Make no mistake, the music industry is a horrible polluter. Massive Attack has studied ways to reduce their emissions along with a little help from Manchester University.
By Bubba Krishnamurti
In 2019, Massive Attack revealed details of a collaborative project with Manchester University’s Tyndall Centre for Climate Change Research to study the live music industry’s impact on climate change — as well as offer steps which the industry could take to mitigate its carbon footprint and decarbonize all together. The Tyndall Centre used Massive Attack’s performances to create a report on how they can curtail their carbon footprint. The team planned an exemplar show slated for October 2020 yet those plans were derailed due to the pandemic. In the interim, the band has now shared a short film outlining the study. The film was created by Anthony Tombling Jr for Unit 3 Films, sound design and narration was headed by Robert Del Naja, and show footage was provided by Ground Work affiliate Will Dohrn.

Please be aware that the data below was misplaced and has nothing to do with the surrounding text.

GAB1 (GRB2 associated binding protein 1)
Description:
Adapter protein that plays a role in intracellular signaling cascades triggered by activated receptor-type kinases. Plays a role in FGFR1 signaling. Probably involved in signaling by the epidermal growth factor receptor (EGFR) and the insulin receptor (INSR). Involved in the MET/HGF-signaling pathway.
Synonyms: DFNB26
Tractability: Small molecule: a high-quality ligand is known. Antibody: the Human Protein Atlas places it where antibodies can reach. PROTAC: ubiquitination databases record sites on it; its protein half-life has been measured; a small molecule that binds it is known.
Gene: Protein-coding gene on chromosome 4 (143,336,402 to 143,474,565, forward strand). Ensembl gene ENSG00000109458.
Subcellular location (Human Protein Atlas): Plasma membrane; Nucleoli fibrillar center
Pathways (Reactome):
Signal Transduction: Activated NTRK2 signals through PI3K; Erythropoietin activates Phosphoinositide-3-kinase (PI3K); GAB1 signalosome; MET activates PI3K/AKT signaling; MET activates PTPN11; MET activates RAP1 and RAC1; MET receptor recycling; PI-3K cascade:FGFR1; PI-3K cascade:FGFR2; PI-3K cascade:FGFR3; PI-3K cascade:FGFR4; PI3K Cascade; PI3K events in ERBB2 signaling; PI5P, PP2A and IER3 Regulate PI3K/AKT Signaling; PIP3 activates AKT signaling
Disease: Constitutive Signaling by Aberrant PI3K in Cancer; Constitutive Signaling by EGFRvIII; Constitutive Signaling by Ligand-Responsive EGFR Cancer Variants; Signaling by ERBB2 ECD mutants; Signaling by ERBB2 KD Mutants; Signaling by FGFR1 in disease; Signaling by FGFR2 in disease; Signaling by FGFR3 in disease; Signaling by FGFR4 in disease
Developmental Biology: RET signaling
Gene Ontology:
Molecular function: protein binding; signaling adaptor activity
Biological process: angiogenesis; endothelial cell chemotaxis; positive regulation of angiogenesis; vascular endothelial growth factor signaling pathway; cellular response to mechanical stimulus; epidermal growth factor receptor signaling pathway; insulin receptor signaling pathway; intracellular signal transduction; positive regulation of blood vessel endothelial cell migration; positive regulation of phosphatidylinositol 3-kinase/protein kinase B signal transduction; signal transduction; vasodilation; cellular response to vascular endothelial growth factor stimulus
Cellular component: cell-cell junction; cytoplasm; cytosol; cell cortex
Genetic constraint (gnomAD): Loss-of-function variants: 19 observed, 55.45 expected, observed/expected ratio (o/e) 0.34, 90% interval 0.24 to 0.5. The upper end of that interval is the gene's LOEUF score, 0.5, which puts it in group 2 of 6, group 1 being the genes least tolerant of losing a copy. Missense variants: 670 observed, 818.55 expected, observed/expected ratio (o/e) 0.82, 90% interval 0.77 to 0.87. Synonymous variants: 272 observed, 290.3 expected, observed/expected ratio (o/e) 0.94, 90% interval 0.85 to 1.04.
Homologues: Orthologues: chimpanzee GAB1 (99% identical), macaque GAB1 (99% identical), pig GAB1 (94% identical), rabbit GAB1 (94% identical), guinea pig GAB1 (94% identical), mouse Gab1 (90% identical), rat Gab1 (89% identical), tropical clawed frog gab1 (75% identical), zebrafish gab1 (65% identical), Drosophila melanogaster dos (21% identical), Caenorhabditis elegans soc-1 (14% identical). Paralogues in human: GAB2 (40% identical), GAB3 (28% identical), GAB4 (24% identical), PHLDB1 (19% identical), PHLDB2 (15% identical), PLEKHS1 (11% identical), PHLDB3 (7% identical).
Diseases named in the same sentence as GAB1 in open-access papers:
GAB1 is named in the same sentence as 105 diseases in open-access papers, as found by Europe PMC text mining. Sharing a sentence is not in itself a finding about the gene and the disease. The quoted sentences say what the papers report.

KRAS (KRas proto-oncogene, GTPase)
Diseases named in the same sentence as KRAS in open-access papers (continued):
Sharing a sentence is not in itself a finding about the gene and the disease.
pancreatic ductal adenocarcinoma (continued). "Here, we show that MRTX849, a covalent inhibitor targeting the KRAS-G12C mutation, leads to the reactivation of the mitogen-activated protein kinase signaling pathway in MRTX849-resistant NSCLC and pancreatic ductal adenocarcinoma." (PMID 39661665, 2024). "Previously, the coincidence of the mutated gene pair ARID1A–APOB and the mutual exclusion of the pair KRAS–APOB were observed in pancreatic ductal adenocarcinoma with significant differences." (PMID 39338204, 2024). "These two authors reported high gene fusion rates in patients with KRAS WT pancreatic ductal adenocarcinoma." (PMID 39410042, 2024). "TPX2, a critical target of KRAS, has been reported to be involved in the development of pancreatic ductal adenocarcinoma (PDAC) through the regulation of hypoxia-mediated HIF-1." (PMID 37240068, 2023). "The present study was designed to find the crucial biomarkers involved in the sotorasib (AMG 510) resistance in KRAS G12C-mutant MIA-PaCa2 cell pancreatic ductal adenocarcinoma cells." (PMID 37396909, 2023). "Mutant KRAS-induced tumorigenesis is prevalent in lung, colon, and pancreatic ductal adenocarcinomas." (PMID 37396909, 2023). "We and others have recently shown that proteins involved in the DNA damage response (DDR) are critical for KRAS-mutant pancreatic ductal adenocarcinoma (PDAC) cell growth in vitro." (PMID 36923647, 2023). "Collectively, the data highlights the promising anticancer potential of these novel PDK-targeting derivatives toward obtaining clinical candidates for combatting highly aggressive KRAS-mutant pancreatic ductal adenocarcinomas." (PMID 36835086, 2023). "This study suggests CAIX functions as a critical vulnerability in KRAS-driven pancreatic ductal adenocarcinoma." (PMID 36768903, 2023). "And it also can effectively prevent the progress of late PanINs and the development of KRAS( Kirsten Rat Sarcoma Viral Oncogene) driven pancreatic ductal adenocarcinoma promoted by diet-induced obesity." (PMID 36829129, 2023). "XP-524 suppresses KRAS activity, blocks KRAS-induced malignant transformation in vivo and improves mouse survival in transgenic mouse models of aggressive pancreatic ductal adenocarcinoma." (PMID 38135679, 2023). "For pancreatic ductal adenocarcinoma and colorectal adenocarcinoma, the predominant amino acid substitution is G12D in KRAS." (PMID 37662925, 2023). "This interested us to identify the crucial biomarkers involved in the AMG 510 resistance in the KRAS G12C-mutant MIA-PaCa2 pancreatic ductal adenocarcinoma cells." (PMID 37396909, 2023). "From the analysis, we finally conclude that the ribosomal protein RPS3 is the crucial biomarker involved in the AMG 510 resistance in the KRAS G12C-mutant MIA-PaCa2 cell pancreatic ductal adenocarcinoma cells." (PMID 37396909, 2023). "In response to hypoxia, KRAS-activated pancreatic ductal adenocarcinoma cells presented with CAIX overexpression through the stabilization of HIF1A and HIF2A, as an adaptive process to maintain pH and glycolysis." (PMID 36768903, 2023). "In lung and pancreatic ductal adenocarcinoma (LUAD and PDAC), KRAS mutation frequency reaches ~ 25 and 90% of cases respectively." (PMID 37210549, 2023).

“We came to the realization that our industry couldn’t, or wouldn’t, move fast enough for live music to play its part in rapid decarbonization,” Del Naja told media. “So we opted to design that change ourselves, to put together the identities and circumstances to push through and show that it’s possible.”
The film hosts discussions with Tyndall’s Carly McLachlan, Liverpool’s Director of Culture Claire McColgan, Forest Green Rovers – the world’s first vegan and carbon neutral soccer team, and other industry insiders.
Watch the film now.